September 5th, 2012 by Tim Greenhalgh
The launch of Nokia’s very impressive Lumia smartphone in New York city underlined for me the WiFi connection crisis we struggle with.
BBC technology correspondent Rory Cellan-Jones (@ruskin147) was at the launch and told Radio 4 PM listeners that there were a few technical problems, including the failure of the WiFi network.
He was very kind about this, saying that this was to be expected when you assemble 400 journalists in one room.
But, surely, we deserve better than this. Nokia deserves better than this – especially when it is launching a smartphone that connects through wireless.
Event connectivity is not rocket-science. For sure, it is complex and needs expertise, knowledge, careful planning and management.
But this lack of care and attention to detail extends way beyond events and conferences -we have all struggled with inadequate network provision at these events -and into the cities, the railways, the roads, the countryside and beyond.
What we have here is a perfect connectivity disaster, presided over by the government and the telecoms companies. We have had the technology to provide anytime, anywhere fast wireless broadband for more than ten years. WiMax has grown whiskers in the UK while the powers-that-be fiddle at the sidelines.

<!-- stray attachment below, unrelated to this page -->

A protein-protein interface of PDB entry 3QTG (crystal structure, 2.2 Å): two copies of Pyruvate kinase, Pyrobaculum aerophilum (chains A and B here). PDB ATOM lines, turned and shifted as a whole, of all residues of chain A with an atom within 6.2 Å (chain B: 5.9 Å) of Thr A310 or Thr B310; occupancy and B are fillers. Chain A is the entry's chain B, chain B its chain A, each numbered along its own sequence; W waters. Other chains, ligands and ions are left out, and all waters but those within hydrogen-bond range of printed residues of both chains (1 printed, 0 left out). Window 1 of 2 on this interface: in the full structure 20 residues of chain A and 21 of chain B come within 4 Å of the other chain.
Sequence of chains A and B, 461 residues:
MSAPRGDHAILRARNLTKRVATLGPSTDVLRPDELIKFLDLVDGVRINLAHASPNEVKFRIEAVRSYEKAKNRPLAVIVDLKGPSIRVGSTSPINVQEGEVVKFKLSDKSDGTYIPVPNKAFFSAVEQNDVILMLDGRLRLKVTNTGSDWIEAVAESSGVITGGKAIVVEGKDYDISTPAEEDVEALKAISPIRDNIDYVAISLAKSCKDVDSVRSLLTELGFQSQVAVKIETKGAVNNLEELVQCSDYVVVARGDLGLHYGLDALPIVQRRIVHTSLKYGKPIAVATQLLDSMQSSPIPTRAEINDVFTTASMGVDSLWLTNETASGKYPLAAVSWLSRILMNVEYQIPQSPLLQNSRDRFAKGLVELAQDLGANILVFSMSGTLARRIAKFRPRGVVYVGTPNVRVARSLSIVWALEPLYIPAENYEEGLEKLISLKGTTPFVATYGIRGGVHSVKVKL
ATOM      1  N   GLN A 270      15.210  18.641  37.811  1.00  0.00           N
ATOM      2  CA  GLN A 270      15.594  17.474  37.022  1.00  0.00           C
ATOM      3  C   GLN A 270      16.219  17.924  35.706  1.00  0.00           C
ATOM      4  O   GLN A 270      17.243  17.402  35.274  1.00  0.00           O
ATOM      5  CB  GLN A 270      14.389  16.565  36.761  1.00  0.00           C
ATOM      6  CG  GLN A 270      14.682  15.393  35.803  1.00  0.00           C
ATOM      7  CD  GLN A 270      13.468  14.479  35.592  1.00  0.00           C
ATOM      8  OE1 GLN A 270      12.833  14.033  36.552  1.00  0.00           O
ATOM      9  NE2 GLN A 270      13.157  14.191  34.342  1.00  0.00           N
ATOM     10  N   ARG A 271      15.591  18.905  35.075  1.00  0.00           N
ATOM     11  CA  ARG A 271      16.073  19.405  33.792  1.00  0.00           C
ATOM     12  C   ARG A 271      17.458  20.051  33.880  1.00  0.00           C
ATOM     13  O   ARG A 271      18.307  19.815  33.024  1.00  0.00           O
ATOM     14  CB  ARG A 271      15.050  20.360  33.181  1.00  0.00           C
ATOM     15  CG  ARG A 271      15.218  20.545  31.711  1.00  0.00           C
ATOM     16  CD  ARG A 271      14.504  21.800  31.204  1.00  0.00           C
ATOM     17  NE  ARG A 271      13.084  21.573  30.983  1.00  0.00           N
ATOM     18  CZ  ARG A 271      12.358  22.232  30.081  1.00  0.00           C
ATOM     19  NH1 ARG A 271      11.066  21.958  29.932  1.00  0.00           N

In the U.S.Â Sprint Nextel has deployed Mobile WiMAX networks since 2008, andÂ MetroPCS was the first operator to offer LTE service in 2010. USB wireless modems have been available since the start, while WiMAX smartphones have been available since 2010, and LTE smartphones since 2011.
Currently, we are choking on our competitor nations’ dust.
Meanwhile, at a pace that would be beaten by a snail on gravel, tiny parts of our urban shared spaces are being graced with wireless “hotspots”. Bristol tried to mesh disparate wireless services to become the first UK wired city but that project failed.
Now the government has allowed Everything Everywhere (Orange and T-Mobile) to take the lead in deployment of 4G mobile fast broadband.
Everything Everywhere promises speeds of up to six times the current 3G norm – but anyone who has used 3G knows that the experience is akin to a dial-up 28K modem connection circa 1996 so don’t hold onto your hats.
I do not not pretend to know why exactly we are still in the Internet Stone Age when it comes to wireless connectivity but I’d say that the combination of warring commercial interests and a disinterested government might have something to do with it.
We deserve better than this shambolic procedure. We should demand ultra-fast, anytime anywhere wireless broadband as a right. To paraphrase Robert E. Grant in Withnail and I: “We want the finest wireless broadband available to humanity. We want it here. We want it now.”
I don’t think that is too much to ask. Do you?